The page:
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Class is in Session

A question Tim Ferriss often asks podcast guests is, "if you had to teach a class of [insert grade level here] students, what subjects, skills or lessons would you teach?" I've heard many answers to this question but hadn't thought about it much myself. A couple weeks back a colleague said to me, "I could see you as a university professor someday."

Since my own college graduation in 2005, I have at times questioned the value of a university degree especially considering the cost. As a committed learner, my concern is less about the value of education in general rather than what we are teaching students. My initial encounter with the the real world was a trial by fire. I'm not saying I want things to be easy but I believe my college and I could've each taken more steps to better prepare me. One thing I cannot contest are the statistics which show income potential of college educated vs. not. But my question is, and one that I've heard discussed from time-to-time, is this because I'm better prepared for the work world or because employers use education as a screening tool for jobs? But I digress.

After my colleagues's comment, I found myself reflecting on Tim's question. "What might I teach if I had to?" While the righteous zealot in me wants to challenge the system, sometimes its best to change things from the inside out rather than other way around.

Before I get to what I would teach, the first thing I would do is change how grades are awarded. People's behaviors tend to reflect the system they are placed in and if the system is about grades, I'd first change the behaviors I reward. My class would focus much less on answers and instead reward questions, experiments and dialogue. I would structure it around projects, asking student to provide examples of the point they are making or outright defend a position they are handed.

If they were assigned the task of running a lemonade stand, I'd have them setup two scenarios. One where the goal is to sell as much as possible. The second one would challenge them to sell the most expensive lemonade possible? What does the experience of buying that lemonade look like when it is $0.10 vs. $10.? At ten dollars how much is even about the lemonade vs the environment and the way in which you serve it? What did you learn based on the two experiments? What would you do different?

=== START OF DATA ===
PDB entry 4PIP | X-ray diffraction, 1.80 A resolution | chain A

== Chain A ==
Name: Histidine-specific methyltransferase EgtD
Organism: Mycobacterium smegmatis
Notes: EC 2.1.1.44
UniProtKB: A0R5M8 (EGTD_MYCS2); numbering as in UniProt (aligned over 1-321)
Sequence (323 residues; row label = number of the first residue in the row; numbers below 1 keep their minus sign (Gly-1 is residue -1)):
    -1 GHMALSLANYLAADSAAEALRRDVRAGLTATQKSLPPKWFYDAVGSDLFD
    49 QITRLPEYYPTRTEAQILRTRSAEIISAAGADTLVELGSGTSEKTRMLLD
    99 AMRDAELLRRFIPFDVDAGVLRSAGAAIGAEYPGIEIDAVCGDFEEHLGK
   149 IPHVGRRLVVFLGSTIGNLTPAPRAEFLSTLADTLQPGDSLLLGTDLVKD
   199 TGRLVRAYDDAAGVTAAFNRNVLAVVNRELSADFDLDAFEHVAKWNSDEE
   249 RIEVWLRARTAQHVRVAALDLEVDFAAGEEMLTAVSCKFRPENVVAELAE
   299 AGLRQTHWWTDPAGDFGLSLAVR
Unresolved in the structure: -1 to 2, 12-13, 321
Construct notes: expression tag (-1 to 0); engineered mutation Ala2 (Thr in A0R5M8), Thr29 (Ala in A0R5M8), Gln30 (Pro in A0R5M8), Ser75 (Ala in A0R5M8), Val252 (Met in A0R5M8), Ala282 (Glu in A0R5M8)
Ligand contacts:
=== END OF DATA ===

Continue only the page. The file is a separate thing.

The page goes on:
I would have them read articles challenging general trends we see. One I love from a couple years ago is, "Why We Should Design Some Things to be Difficult to Use". "Ease of use" is a pervasive term in our global society. But mastery of a particular thing is born out of it not being easy. What should be convenient and easy vs. difficult? A book that helped me reflect years ago was Art of Manliness: Manvotionals (Side bar: the author tees up these apply to everyone). Virtues like courage, self-reliance, industry and honor are discussed. It discusses basic tenants of being a good person and citizen.

Another thing I would want the class to ask often is, "what would have to be true in order for me to change my mind?" We might look to foreign countries with culture and religion different from our own. I'd want them to learn about ingrained American cultural ideas like the right to vote or freedom of religion up against countries where these are not a given. Why might America's rules not be the answer? The inability to change one's mind on an issue is a dangerous thing and I'd want my students to always be questioning. In a perfect world with abundant resources, my class would have a prerequisite, which would be a study abroad program. I'd want my students to have experienced a different culture and have run into things they found strange or intriguing.

The final thing I would work on is the value or relationships. Our increasingly digital world can leave us convinced all the answers lie on the other side of a screen when often there is little replacement for the value of face-to-face conversation. While it plays more to political and social discourse of the moment, author Brené Brown says, "People are hard to hate close-up. Move in." The ability to find our way through struggle with colleagues, friends or family member is important and at times not as easy when the medium is electronic rather than face-to-face. Get on the phone or go see the person. I have no idea where this quote came from but it has stuck with me, "Never underestimate how much people will do for someone they like or how little they'll do for someone they don't." Add value to the relationships, personal and professional, you're in.

I have no idea how I'd pull the above class off but these are some things I think would be valuable for them to know.

Go Forth Boldly

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